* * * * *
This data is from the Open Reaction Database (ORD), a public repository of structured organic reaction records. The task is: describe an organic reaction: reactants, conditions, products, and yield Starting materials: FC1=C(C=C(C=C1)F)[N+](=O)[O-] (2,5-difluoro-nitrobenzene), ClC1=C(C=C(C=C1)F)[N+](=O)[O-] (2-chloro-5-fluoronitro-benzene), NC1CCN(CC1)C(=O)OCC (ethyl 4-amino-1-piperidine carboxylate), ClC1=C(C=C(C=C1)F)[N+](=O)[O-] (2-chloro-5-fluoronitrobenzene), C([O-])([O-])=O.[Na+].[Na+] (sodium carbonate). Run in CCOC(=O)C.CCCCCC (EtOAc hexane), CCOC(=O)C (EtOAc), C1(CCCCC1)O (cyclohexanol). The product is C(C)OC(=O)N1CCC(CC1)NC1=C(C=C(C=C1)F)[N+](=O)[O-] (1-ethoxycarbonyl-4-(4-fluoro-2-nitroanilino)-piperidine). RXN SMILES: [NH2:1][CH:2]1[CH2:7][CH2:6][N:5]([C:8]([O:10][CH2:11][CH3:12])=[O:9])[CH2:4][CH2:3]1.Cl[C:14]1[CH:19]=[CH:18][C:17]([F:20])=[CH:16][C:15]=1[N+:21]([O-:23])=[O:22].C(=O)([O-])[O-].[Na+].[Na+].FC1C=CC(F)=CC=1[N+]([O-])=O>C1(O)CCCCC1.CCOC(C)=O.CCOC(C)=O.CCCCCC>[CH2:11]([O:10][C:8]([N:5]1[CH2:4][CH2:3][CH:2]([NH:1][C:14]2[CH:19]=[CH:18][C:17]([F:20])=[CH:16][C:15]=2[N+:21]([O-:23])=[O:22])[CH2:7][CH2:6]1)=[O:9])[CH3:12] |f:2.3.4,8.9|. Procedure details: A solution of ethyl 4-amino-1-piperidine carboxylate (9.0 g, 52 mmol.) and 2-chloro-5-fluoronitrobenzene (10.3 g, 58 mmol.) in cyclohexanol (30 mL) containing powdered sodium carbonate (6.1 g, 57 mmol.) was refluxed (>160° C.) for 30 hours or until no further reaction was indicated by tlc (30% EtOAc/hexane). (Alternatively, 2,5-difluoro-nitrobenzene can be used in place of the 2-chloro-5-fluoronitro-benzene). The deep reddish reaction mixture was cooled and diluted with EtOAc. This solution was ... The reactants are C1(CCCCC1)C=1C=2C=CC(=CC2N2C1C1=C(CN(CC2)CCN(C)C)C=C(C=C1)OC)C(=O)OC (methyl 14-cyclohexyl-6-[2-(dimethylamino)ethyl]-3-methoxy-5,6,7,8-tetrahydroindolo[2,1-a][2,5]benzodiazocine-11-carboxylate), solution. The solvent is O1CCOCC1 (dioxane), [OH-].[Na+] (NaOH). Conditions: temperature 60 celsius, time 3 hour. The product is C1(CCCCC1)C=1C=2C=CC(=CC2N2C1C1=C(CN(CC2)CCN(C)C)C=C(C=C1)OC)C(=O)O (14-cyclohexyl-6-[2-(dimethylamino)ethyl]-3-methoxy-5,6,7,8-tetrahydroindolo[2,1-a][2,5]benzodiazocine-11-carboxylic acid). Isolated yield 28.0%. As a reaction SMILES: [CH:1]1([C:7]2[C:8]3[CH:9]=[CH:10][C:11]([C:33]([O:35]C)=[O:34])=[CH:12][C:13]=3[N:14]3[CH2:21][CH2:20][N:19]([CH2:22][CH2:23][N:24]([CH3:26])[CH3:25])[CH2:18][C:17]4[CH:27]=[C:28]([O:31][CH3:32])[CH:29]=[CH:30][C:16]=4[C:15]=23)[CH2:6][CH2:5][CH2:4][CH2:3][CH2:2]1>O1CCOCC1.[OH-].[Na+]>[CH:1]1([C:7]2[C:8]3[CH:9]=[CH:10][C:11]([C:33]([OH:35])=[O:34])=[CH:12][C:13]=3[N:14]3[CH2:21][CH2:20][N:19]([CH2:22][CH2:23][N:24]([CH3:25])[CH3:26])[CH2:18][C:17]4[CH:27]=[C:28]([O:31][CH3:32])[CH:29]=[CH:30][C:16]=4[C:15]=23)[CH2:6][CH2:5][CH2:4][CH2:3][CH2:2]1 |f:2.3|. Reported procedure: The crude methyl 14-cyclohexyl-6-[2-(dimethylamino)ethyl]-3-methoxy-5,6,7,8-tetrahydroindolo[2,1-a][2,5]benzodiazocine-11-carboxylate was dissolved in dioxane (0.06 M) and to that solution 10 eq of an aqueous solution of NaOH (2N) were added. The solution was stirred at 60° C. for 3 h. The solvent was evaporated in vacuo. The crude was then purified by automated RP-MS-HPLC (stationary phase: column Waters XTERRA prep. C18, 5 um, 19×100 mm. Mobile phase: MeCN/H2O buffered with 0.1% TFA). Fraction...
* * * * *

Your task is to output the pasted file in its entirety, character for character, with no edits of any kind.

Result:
This data is from the Open Reaction Database (ORD), a public repository of structured organic reaction records. The task is: describe an organic reaction: reactants, conditions, products, and yield Starting materials: FC1=C(C=C(C=C1)F)[N+](=O)[O-] (2,5-difluoro-nitrobenzene), ClC1=C(C=C(C=C1)F)[N+](=O)[O-] (2-chloro-5-fluoronitro-benzene), NC1CCN(CC1)C(=O)OCC (ethyl 4-amino-1-piperidine carboxylate), ClC1=C(C=C(C=C1)F)[N+](=O)[O-] (2-chloro-5-fluoronitrobenzene), C([O-])([O-])=O.[Na+].[Na+] (sodium carbonate). Run in CCOC(=O)C.CCCCCC (EtOAc hexane), CCOC(=O)C (EtOAc), C1(CCCCC1)O (cyclohexanol). The product is C(C)OC(=O)N1CCC(CC1)NC1=C(C=C(C=C1)F)[N+](=O)[O-] (1-ethoxycarbonyl-4-(4-fluoro-2-nitroanilino)-piperidine). RXN SMILES: [NH2:1][CH:2]1[CH2:7][CH2:6][N:5]([C:8]([O:10][CH2:11][CH3:12])=[O:9])[CH2:4][CH2:3]1.Cl[C:14]1[CH:19]=[CH:18][C:17]([F:20])=[CH:16][C:15]=1[N+:21]([O-:23])=[O:22].C(=O)([O-])[O-].[Na+].[Na+].FC1C=CC(F)=CC=1[N+]([O-])=O>C1(O)CCCCC1.CCOC(C)=O.CCOC(C)=O.CCCCCC>[CH2:11]([O:10][C:8]([N:5]1[CH2:4][CH2:3][CH:2]([NH:1][C:14]2[CH:19]=[CH:18][C:17]([F:20])=[CH:16][C:15]=2[N+:21]([O-:23])=[O:22])[CH2:7][CH2:6]1)=[O:9])[CH3:12] |f:2.3.4,8.9|. Procedure details: A solution of ethyl 4-amino-1-piperidine carboxylate (9.0 g, 52 mmol.) and 2-chloro-5-fluoronitrobenzene (10.3 g, 58 mmol.) in cyclohexanol (30 mL) containing powdered sodium carbonate (6.1 g, 57 mmol.) was refluxed (>160° C.) for 30 hours or until no further reaction was indicated by tlc (30% EtOAc/hexane). (Alternatively, 2,5-difluoro-nitrobenzene can be used in place of the 2-chloro-5-fluoronitro-benzene). The deep reddish reaction mixture was cooled and diluted with EtOAc. This solution was ... The reactants are C1(CCCCC1)C=1C=2C=CC(=CC2N2C1C1=C(CN(CC2)CCN(C)C)C=C(C=C1)OC)C(=O)OC (methyl 14-cyclohexyl-6-[2-(dimethylamino)ethyl]-3-methoxy-5,6,7,8-tetrahydroindolo[2,1-a][2,5]benzodiazocine-11-carboxylate), solution. The solvent is O1CCOCC1 (dioxane), [OH-].[Na+] (NaOH). Conditions: temperature 60 celsius, time 3 hour. The product is C1(CCCCC1)C=1C=2C=CC(=CC2N2C1C1=C(CN(CC2)CCN(C)C)C=C(C=C1)OC)C(=O)O (14-cyclohexyl-6-[2-(dimethylamino)ethyl]-3-methoxy-5,6,7,8-tetrahydroindolo[2,1-a][2,5]benzodiazocine-11-carboxylic acid). Isolated yield 28.0%. As a reaction SMILES: [CH:1]1([C:7]2[C:8]3[CH:9]=[CH:10][C:11]([C:33]([O:35]C)=[O:34])=[CH:12][C:13]=3[N:14]3[CH2:21][CH2:20][N:19]([CH2:22][CH2:23][N:24]([CH3:26])[CH3:25])[CH2:18][C:17]4[CH:27]=[C:28]([O:31][CH3:32])[CH:29]=[CH:30][C:16]=4[C:15]=23)[CH2:6][CH2:5][CH2:4][CH2:3][CH2:2]1>O1CCOCC1.[OH-].[Na+]>[CH:1]1([C:7]2[C:8]3[CH:9]=[CH:10][C:11]([C:33]([OH:35])=[O:34])=[CH:12][C:13]=3[N:14]3[CH2:21][CH2:20][N:19]([CH2:22][CH2:23][N:24]([CH3:25])[CH3:26])[CH2:18][C:17]4[CH:27]=[C:28]([O:31][CH3:32])[CH:29]=[CH:30][C:16]=4[C:15]=23)[CH2:6][CH2:5][CH2:4][CH2:3][CH2:2]1 |f:2.3|. Reported procedure: The crude methyl 14-cyclohexyl-6-[2-(dimethylamino)ethyl]-3-methoxy-5,6,7,8-tetrahydroindolo[2,1-a][2,5]benzodiazocine-11-carboxylate was dissolved in dioxane (0.06 M) and to that solution 10 eq of an aqueous solution of NaOH (2N) were added. The solution was stirred at 60° C. for 3 h. The solvent was evaporated in vacuo. The crude was then purified by automated RP-MS-HPLC (stationary phase: column Waters XTERRA prep. C18, 5 um, 19×100 mm. Mobile phase: MeCN/H2O buffered with 0.1% TFA). Fraction...